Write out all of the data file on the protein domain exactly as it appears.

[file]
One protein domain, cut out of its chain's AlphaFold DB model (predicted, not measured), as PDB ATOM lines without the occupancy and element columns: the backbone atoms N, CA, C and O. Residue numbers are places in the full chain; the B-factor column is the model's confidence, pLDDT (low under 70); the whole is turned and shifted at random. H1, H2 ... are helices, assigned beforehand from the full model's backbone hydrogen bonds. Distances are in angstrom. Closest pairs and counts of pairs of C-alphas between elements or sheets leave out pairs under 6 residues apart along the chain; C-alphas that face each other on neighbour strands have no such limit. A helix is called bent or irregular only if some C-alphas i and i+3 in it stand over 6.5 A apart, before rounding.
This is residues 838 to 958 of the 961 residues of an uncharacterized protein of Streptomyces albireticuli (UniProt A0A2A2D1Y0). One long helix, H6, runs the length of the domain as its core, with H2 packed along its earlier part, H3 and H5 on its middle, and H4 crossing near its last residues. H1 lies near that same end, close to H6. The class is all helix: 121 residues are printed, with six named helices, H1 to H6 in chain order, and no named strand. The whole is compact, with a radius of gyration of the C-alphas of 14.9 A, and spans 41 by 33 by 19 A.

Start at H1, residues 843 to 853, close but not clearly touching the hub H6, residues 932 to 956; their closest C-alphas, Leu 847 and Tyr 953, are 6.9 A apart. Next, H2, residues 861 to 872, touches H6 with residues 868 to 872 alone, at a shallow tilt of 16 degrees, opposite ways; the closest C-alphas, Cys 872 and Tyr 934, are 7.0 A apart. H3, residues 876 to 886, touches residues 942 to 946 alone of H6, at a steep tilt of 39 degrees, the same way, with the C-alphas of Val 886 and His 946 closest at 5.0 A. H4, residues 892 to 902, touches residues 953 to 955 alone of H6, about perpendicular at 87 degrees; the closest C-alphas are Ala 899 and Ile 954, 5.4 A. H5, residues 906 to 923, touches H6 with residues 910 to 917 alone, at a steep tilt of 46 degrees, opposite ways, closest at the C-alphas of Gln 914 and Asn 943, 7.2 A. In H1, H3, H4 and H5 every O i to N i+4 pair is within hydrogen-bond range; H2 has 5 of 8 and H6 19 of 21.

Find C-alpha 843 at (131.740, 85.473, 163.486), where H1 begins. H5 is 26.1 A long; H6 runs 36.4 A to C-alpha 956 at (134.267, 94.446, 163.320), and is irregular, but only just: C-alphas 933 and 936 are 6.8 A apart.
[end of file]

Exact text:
One protein domain, cut out of its chain's AlphaFold DB model (predicted, not measured), as PDB ATOM lines without the occupancy and element columns: the backbone atoms N, CA, C and O. Residue numbers are places in the full chain; the B-factor column is the model's confidence, pLDDT (low under 70); the whole is turned and shifted at random. H1, H2 ... are helices, assigned beforehand from the full model's backbone hydrogen bonds. Distances are in angstrom. Closest pairs and counts of pairs of C-alphas between elements or sheets leave out pairs under 6 residues apart along the chain; C-alphas that face each other on neighbour strands have no such limit. A helix is called bent or irregular only if some C-alphas i and i+3 in it stand over 6.5 A apart, before rounding.
This is residues 838 to 958 of the 961 residues of an uncharacterized protein of Streptomyces albireticuli (UniProt A0A2A2D1Y0). One long helix, H6, runs the length of the domain as its core, with H2 packed along its earlier part, H3 and H5 on its middle, and H4 crossing near its last residues. H1 lies near that same end, close to H6. The class is all helix: 121 residues are printed, with six named helices, H1 to H6 in chain order, and no named strand. The whole is compact, with a radius of gyration of the C-alphas of 14.9 A, and spans 41 by 33 by 19 A.

Start at H1, residues 843 to 853, close but not clearly touching the hub H6, residues 932 to 956; their closest C-alphas, Leu 847 and Tyr 953, are 6.9 A apart. Next, H2, residues 861 to 872, touches H6 with residues 868 to 872 alone, at a shallow tilt of 16 degrees, opposite ways; the closest C-alphas, Cys 872 and Tyr 934, are 7.0 A apart. H3, residues 876 to 886, touches residues 942 to 946 alone of H6, at a steep tilt of 39 degrees, the same way, with the C-alphas of Val 886 and His 946 closest at 5.0 A. H4, residues 892 to 902, touches residues 953 to 955 alone of H6, about perpendicular at 87 degrees; the closest C-alphas are Ala 899 and Ile 954, 5.4 A. H5, residues 906 to 923, touches H6 with residues 910 to 917 alone, at a steep tilt of 46 degrees, opposite ways, closest at the C-alphas of Gln 914 and Asn 943, 7.2 A. In H1, H3, H4 and H5 every O i to N i+4 pair is within hydrogen-bond range; H2 has 5 of 8 and H6 19 of 21.

Find C-alpha 843 at (131.740, 85.473, 163.486), where H1 begins. H5 is 26.1 A long; H6 runs 36.4 A to C-alpha 956 at (134.267, 94.446, 163.320), and is irregular, but only just: C-alphas 933 and 936 are 6.8 A apart.